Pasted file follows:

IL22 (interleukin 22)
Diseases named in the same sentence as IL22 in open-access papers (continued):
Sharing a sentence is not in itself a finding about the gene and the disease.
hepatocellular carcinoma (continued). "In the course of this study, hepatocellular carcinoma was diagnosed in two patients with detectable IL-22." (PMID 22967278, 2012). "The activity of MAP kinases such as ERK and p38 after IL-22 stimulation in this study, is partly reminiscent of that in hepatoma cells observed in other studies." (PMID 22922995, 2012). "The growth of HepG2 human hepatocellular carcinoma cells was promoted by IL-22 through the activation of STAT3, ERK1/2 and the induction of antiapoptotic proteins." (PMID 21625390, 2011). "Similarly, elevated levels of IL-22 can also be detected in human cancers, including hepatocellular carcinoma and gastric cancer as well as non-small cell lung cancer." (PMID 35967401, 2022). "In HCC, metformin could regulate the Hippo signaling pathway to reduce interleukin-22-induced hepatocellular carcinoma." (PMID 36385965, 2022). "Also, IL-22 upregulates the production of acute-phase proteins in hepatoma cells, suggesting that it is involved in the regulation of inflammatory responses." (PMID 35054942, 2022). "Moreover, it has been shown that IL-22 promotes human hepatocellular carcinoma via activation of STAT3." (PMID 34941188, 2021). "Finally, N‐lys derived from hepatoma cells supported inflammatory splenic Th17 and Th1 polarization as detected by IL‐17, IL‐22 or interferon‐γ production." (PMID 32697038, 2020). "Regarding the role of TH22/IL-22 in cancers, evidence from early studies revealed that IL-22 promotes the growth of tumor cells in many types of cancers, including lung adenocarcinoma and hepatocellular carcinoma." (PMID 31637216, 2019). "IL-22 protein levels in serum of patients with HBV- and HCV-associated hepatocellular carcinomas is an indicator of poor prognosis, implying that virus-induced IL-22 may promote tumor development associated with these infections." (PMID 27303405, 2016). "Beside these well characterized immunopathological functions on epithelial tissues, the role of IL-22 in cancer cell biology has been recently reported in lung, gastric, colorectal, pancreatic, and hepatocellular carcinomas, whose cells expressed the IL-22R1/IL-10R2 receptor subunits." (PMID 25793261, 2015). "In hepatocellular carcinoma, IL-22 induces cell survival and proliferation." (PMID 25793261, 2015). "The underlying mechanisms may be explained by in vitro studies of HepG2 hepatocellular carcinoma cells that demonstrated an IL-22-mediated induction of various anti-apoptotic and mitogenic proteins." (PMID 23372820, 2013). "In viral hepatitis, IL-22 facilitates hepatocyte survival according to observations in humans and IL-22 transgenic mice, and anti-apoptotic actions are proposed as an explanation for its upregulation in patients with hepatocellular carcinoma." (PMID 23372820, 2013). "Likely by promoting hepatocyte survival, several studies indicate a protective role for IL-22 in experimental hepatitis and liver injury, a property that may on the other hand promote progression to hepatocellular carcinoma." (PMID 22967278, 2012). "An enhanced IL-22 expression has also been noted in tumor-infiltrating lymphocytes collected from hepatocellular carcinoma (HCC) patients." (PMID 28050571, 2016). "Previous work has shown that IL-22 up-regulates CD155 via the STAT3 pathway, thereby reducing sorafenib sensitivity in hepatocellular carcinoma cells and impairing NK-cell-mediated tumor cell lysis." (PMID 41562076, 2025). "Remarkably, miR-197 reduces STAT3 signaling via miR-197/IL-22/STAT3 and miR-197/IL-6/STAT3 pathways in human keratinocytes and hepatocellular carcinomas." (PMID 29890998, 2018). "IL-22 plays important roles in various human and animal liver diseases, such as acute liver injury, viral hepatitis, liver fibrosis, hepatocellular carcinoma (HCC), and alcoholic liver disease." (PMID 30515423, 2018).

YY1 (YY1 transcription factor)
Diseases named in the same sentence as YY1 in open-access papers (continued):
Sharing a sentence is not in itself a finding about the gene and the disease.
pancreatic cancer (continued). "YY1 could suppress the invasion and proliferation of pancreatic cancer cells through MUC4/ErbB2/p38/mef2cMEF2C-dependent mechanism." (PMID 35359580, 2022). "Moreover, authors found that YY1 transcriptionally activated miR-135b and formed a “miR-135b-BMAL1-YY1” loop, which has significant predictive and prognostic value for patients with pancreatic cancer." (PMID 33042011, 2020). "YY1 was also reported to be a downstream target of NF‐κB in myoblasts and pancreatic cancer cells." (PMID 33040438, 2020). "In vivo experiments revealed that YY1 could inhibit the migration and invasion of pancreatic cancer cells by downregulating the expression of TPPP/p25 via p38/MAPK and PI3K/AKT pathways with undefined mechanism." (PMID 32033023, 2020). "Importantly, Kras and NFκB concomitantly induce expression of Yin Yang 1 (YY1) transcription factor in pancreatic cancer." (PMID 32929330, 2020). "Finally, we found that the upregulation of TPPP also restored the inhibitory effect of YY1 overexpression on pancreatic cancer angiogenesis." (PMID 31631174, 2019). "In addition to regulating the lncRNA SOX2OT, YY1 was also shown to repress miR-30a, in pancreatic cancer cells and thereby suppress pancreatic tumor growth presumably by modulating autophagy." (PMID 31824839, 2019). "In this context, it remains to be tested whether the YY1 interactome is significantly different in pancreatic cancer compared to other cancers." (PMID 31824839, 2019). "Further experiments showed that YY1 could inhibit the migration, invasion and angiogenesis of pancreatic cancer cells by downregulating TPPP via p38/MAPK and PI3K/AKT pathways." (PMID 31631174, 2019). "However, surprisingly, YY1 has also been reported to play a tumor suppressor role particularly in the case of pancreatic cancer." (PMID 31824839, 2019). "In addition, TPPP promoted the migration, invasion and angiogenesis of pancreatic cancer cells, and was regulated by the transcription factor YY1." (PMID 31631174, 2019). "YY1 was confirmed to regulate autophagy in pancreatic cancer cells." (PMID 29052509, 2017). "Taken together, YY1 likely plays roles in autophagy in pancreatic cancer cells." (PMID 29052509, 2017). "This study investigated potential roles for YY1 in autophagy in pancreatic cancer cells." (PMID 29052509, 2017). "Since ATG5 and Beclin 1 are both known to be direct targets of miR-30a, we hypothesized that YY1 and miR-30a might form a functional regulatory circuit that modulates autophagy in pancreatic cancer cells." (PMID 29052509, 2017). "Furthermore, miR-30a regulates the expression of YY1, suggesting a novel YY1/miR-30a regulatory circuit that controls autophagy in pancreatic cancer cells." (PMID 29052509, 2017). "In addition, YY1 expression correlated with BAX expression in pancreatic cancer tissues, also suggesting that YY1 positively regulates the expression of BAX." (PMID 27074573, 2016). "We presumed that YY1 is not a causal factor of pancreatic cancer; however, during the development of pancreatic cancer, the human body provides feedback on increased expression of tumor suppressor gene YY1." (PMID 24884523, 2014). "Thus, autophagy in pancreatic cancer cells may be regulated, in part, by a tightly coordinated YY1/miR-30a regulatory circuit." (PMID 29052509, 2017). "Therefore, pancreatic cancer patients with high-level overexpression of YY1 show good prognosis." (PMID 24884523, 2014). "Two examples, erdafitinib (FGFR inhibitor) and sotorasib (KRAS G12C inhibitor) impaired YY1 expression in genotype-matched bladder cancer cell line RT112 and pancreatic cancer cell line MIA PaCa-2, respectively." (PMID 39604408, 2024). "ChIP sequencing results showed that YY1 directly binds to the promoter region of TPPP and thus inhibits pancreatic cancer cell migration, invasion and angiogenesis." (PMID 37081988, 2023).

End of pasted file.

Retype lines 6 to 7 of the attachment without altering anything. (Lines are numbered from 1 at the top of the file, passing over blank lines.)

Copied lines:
Diseases named in the same sentence as YY1 in open-access papers (continued):
Sharing a sentence is not in itself a finding about the gene and the disease.